Welcome to The Palace Guard, the tai chi chuan and martial arts blog for intelligent martial practitioners. As the blog develops, I hope to feature other writers with a fresh take on the martial arts and related subjects. For now, I hope you enjoy my posts: feel free to leave comments, or email me at the address available on the profile.

Tuesday 30 March 2010

Competition Pushing Hands: all Bull and no Matador?

From amongst the Monkey Army,two or three young and not-so-young bucks are revving up their tai chi thing to prepare for the annual slogfest which is the Oxford Chinese Martial Arts Tournament in Blackbird Leys, Oxford. I think this year I'll sit this one out: I've never been much good at competitions...
The first time I competed in Fixed Step, my opponent outfoxed me with a bizarre tactic not seen before nor since: he would simply grab my hand and touch it on the floor. Completely unlikely I know. In the Moving Step I was unaware of the number of rounds and lost by a single point, thinking I had more time. For my second visit, I fared better in the Fixed Step, ultimately losing to a fellow who used the same technique on me sixteen times. In the second round, I got him back with one sole technique, but only fifteen times. In the Moving, the referee kept penalising me for grabbing the shirt, which, when someone's wearing a long-sleeved baggy jersey, is pretty hard not to do. The opponent even apologised to me when he won on penalties, having been thrown about like a small sack of potatoes for most of the round. Ah well.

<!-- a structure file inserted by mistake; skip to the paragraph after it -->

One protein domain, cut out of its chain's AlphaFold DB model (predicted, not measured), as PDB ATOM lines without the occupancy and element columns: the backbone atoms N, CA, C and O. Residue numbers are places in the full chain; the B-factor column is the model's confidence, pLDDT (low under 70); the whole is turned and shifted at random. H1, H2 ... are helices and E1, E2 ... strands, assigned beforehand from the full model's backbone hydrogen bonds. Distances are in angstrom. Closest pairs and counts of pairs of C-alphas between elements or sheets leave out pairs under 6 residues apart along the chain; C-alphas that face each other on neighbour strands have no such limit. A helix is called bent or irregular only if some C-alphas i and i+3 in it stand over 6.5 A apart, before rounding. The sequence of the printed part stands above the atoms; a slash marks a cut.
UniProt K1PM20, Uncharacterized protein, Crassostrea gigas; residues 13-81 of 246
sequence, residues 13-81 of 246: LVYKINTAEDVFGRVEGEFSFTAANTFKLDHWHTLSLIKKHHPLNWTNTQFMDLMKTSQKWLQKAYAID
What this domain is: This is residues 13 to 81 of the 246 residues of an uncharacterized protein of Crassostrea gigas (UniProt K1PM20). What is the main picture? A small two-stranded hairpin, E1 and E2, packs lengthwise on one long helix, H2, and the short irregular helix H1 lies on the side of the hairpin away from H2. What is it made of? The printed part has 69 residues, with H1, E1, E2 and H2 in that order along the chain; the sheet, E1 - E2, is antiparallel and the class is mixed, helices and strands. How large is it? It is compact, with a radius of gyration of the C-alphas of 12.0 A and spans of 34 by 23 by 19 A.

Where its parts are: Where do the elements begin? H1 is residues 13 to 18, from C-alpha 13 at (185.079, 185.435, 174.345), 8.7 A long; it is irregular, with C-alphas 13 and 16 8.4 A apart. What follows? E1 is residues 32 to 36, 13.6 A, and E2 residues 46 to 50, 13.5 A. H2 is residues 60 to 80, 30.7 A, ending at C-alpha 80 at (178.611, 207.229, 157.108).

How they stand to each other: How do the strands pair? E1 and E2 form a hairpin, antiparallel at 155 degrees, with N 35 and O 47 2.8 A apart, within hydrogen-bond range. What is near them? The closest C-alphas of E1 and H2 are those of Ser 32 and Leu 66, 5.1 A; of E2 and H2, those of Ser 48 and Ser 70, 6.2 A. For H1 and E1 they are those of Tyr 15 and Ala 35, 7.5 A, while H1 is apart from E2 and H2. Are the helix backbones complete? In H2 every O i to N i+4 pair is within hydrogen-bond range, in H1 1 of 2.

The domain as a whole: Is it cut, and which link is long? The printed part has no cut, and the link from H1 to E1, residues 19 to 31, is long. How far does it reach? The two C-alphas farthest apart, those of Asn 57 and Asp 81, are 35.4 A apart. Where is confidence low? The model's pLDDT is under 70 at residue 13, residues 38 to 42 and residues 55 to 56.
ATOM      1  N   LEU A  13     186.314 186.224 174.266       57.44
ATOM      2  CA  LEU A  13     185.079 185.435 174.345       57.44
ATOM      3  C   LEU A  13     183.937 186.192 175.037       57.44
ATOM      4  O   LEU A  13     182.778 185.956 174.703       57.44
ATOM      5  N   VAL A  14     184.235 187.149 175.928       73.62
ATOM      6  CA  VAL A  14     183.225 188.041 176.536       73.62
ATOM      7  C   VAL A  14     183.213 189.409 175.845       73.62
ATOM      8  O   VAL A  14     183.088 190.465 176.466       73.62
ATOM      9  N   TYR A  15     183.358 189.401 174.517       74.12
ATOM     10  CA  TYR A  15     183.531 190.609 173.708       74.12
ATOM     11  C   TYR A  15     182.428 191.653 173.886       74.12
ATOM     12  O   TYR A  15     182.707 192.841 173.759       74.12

It's good to put oneself under pressure in an event such as this. Quite frankly one learns that 90% of technique and skill goes out of the window, and that luck plays a leading role. I think to concentrate exclusively on competition-style tai chi can limit one's scope and deftness, and that the way the bouts themselves are structured doesn't help, but on the other hand  if you are looking for a good-old fashioned ire-fuelled ruckus, then weigh up and sign up. Good luck, morituri te salutant and all that.

Wednesday 10 March 2010

The Gloom is coming for me...

Friends have said that I've put on years, that I have about me the air of a lifer, like Red in the Shawshank Redemption only without the folksy charm (and the murder record...). Yes, I've joined the doomed ranks: on Monday I taught my first tai chi lesson, swiftly followed by another the next day. I am now (technically) a tai chi teacher. My merciful students as yet have spared me the Big Question: "What is chi?", but I know it's out there, further along the road, waiting for me. Amongst the Monkey Army we often like to talk about The Gloom, but always keeping it from the vulnerable ears of any brand-new neophytes that might be present. The Gloom takes a year or two to kick in, and is exemplified in the line from the Classics: "Do a bitter practice". The Gloom can be triggered by a number of things. The aforementioned question will do it. Attendance at any large tai chi gathering will also suffice. More often it comes when the full enormity of the tai chi task is realised, that no matter how many hours you put in, it'll never be enough...
The goalposts are not only moving; they are set in quicksand and made of jelly.
Make no mistake: there is considerable Gloom surrounding the practice of tai chi, despite the cheerfully Californian leanings of some of its practitioners. But I claim the right, along with footsoldiers of all ages past, to some quality grousing and moaning time. Secretly, I love the Gloom. Being British, if I do not spend at least two hours a day beefing about something, my head will implode.
Oh, and thanks to the poor, innocent students who showed up.